Winter bird watching.


As you are no doubt aware Winter can be  a great time for birdwatching.  Not only do you get the Winter visitors such as Redwings and Fieldfares, but the numbers of our ‘native birds’ are swollen by imports from the rest of Europe – coming for our supposedly milder climate – I guess they have had a bit of a surprise this year, but it is still probably warmer than back home.  In addition, they have fewer places to hide, unless they can find some evergreens.

Unfortunately I have found a couple of downsides to birdwatching in Winter – the weather is colder and, it is dark when I go to work and when I come home so ornithological opportunities are somewhat limited.  However, I have noticed a large influx of redwings and fieldfares onto the industrial estate in the last week – they have found the sea buckthorn berries that I walk past each morning – yesterday I saw about 20 fieldfares on my way into work, not a good view in the morning gloom, but, good enough.

An added bonus for me, if not the birds this week is that a grey wagtail was tempted into the warmth of the warehouse (joining the wren and robin already there) affording rather nice views, I think it has been coaxed outside now though.

Male Bullfinch
Male Bullfinch

Of course, come the weekend and the opportunities for staring into the snow covered garden increase – this morning was particularly good – well, once I had replenished the feeders.  As well as the usual suspects (i.e. blue tit, robin, chaffinch etc) I also spotted a total of 6 bullfinches – a record for my garden – three of each flavour and all there at the same time.  We had seen three last weekend, one pair and a lone male which was tolerated by the other two.  We had therefore assumed that it was one of the three chicks that had been about in the garden last summer, but to see 6 at the same time was sadly quite exciting after all, this is a bird that has just made it off the BTOs red list of conservation concern.  These handsome little birds that spend their time in pairs and make a sound like a squeeky bicycle pump tie with long-tailed tits as my favourite birds.  (They are edging into the lead at the moment as they are regulars in the garden so they earn extra points on the lovely birds register.)

None of these would be about if there were no food for them, so please make sure you feed the birds in winter, particularly when it is cold and the ground is covered and frozen – the ones in my garden are particularly fond of sunflower hearts.

Garden Birds

I spent a considerable amount of time today cleaning the bird feeders. This is my own fault as it is a task I have neglected for some time, but I have given the birds the last of the live mealworms, so it seemed a good time to clean them all out.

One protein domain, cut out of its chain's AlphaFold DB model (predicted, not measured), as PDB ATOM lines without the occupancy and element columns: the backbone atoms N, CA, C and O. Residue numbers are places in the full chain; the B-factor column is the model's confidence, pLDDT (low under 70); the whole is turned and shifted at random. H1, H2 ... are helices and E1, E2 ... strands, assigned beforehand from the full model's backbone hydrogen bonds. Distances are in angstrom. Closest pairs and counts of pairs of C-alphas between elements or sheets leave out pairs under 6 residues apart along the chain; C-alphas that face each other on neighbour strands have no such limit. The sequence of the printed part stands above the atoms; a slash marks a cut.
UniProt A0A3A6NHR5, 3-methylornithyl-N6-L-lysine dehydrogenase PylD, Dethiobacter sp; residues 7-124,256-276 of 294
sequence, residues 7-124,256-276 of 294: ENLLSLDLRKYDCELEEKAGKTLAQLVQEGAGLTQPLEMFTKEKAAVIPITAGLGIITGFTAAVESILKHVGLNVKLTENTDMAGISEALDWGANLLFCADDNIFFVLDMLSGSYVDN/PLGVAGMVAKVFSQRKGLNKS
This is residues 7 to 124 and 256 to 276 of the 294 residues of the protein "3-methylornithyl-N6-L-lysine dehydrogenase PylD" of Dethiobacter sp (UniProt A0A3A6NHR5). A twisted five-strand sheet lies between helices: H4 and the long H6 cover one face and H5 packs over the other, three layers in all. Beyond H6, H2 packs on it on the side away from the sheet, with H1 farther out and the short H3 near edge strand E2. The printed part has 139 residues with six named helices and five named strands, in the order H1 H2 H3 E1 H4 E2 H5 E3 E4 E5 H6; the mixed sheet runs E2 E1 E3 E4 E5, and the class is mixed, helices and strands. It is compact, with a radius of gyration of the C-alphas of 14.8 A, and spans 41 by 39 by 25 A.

I have restocked the ground feeder with sunflower hearts, and, to soften the blow added some dried mealworms (as well as some sawfly larvae I found on the gooseberry, har di har). The sparrows ate the mealworms (and, I hope, the little green devil larvae), but are now turning their nose up at the sunflower hearts.

The main feeder though has been a site of much feathery activity, with goldfinches, a robin, chaffinches and a bullfinch all visiting this afternoon. Apart, that is, from when I had my camera with me trying to take their pictures.

Chaffinch on bird feederGoldfinches on birdfeeder

These are the best I managed whilst hiding in the washing that I was drying in an environmentally friendly way (which meant it doubled as a bird hide).

The bullfinch (of which I did not get a picture this time) has become a regular visitor this month, and even showed up with a lady bullfinch the other day, I am hoping they may decide to stay.

Early(ish) Morning Birdwatching.

A great morning’s birdwatching today – a large number of sparrows, young and adults, blackbirds a-plenty, chaffinches, greenfinches, bickering goldfinches, great tits, blue tits, a dunnock – the only thing missing was a robin and Walter the pigeon. Yes, these were all in my garden whilst I had my breakfast – I was so interested in the behaviour of the different birds, particularly the three young goldfinches, that I was nearly late for work (never mind).

One of the goldfinches was quite shy and was easily pushed out of the way, another sat inside the ground feeder quietly eating away at the sunflower hearts in there, ignoring the raucous sparrows, and the third, is the most aggressive of the lot, chased away nearly all the other birds that tried to evict him from the feeder. Most that is, apart from a male bullfinch, one of the highlights of the morning, looking beautiful against a rare blue sky, one of the prettiest birds, and one that hasn’t visited the garden for a couple of years.

Just in case anyone is wondering why I am constantly going on about the birds, firstly they really bring the garden to life, and, secondly, it stops me getting morose about all of the slug damage going down (they are picking on my beans and salad crops now that they have finished off the courgette, cosmos and sunflowers).